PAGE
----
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The Belleview Biltmore Hotel, "The White Queen of the Gulf," is located at 25 Belleview Blvd., Belleair, Florida. It was built in 1896 and opened January 15, 1897. It has shingle-style elements. Michael J. Miller and Francis J. Kennard were the architects. The Biltmore is four and a half stories, frame, three principal sections, each 400 feet long, broad verandahs built on enchanting landscape. It is the largest wood-frame building in Florida. Hotel constructed for Henry B. Plant, who developed the railway system on the Florida West Coast during the 1890s and sought to increase traffic by building tourist facilities.
In 1920 John McEntee Bowman purchased the hotel from the Plant Investment Company. John McEntee Bowman, was president of the Bowman-Biltmore Hotels Corp, international sportsman and owner of the Biltmore chain of hotels. Hence the beginning of the new name Belleview Biltmore Hotel. So for 85 years, the name Biltmore is associated with the Belleview. The name Biltmore is tied in with so many other Biltmore hotels around the country also. Bowman developed several Biltmore Hotels through the country during this time period, all bearing the Biltmore name, which was said to be drawn from the Vanderbilt family estate of the same name in North Carolina. Other owners include Bernie Powell who owned the Biltmore for 42 years, Mido, the Jetha Brothers, Urdang and now Legg Mason.
This national treasure has enriched the lives of guests since 1897. It is listed on the National Registry of Historic Places, and National Trust. Many famous dignitaries have been guests at this hotel including the President George Bush, President Jimmy Carter, President Gerald Ford, the former King of England, (the Duke of Windsor) the Vanderbilts, the Pew family of Sun Oil, the Studebakers, the DuPonts, Thomas Edison, Henry Ford and Lady Margaret Thatcher, baseball legends Babe Ruth, Joe DiMaggio, and entertainers Tony Bennett, Bob Dylan and Carol Channing. In World War II the hotel was closed to tourism, and the U.S. military moved in to train its troops. The windows were painted black so the enemy could not see the hotel at night.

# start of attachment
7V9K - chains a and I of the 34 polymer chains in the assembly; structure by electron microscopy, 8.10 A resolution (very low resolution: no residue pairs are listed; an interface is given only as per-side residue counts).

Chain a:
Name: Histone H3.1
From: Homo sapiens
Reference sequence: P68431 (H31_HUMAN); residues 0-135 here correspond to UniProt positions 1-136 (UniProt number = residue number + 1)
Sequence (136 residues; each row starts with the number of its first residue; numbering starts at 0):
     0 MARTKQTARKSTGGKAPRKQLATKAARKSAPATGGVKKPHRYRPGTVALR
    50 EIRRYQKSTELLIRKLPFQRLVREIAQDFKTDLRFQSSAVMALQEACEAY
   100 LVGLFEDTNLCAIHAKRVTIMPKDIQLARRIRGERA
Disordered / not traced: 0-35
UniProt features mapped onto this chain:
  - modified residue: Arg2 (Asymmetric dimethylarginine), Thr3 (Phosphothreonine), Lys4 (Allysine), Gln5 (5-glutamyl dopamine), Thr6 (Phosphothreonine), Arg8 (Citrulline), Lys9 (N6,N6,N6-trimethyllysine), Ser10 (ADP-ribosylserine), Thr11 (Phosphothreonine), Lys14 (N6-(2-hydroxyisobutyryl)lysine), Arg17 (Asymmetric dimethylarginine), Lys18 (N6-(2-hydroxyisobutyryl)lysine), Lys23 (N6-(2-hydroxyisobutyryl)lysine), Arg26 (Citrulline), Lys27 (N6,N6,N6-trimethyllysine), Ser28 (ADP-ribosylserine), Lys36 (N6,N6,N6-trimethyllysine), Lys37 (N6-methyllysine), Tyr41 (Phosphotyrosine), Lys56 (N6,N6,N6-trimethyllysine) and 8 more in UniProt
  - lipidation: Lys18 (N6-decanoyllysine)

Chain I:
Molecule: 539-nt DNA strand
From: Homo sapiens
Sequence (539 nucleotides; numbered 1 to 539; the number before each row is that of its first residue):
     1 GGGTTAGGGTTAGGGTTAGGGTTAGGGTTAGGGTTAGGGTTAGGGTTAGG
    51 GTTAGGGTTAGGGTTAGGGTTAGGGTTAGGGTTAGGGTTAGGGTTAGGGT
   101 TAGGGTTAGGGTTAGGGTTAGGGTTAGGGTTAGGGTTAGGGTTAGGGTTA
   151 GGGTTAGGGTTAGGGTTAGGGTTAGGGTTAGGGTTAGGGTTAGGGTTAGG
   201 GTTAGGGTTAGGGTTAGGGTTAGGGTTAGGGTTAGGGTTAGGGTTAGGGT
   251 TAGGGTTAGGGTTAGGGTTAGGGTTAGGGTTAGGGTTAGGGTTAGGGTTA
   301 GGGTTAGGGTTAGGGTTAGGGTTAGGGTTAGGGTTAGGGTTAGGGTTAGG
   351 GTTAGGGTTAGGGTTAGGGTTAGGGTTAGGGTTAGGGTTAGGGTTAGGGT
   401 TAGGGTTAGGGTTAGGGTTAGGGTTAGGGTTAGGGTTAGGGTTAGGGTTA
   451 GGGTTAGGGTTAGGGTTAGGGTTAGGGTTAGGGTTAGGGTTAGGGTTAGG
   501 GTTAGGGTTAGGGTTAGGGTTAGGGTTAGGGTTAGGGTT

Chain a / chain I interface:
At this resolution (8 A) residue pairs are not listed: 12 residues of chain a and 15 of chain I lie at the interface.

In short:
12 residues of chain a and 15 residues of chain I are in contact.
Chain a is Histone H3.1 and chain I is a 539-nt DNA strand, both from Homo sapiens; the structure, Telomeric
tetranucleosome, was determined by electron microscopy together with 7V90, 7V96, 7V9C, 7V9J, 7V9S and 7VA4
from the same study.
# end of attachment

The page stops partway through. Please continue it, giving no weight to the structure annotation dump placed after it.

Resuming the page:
The Biltmore was threatened by demolition in 2004. SaveTheBiltmore.com was launched then, and with an outpouring of community support and our nonprofit group Save the Biltmore Preservationists, the hotel was saved and now owned by Legg Mason Real Estate Investors.
The Mobile Travel Guide gives the Biltmore a four star rating and the World Tennis Magazine gives the resort a five star rating for tennis resorts. The Biltmore is one of the few hotels to have a waltz composed in its name, "The Belleview Waltz." The Belleview Biltmore Golf Club offers a beautiful 18-hole course designed by world famous Scottish-born architect, Donald Ross in 1925.
The Belleview Biltmore provides 243 guest rooms in an intimate setting. There is variety of guest rooms starting with a quaint one-bedroom suite, all the way up to the 3,400 square foot presidential suite. The Biltmore is located on 21 acres along the Intracoastal Waterway, The exquisite but charming Victorian hotel offers world class amenities: banquets, meeting rooms, conference services, gourmet dining, a luxurious spa and weddings with attention to detail. www.BelleviewBiltmore.com for reservations.
The Biltmore is a member of National Trust Historic Hotels of America / HHA.
For a DETAILED history of this wonderful grand dame, click:
There is another Victorian hotel in San Diego called Hotel del Coronado built in 1888.
The Travel Channel said that it is the most famous destination for weddings. This grand hotel is carefully preserved and honored in San Diego.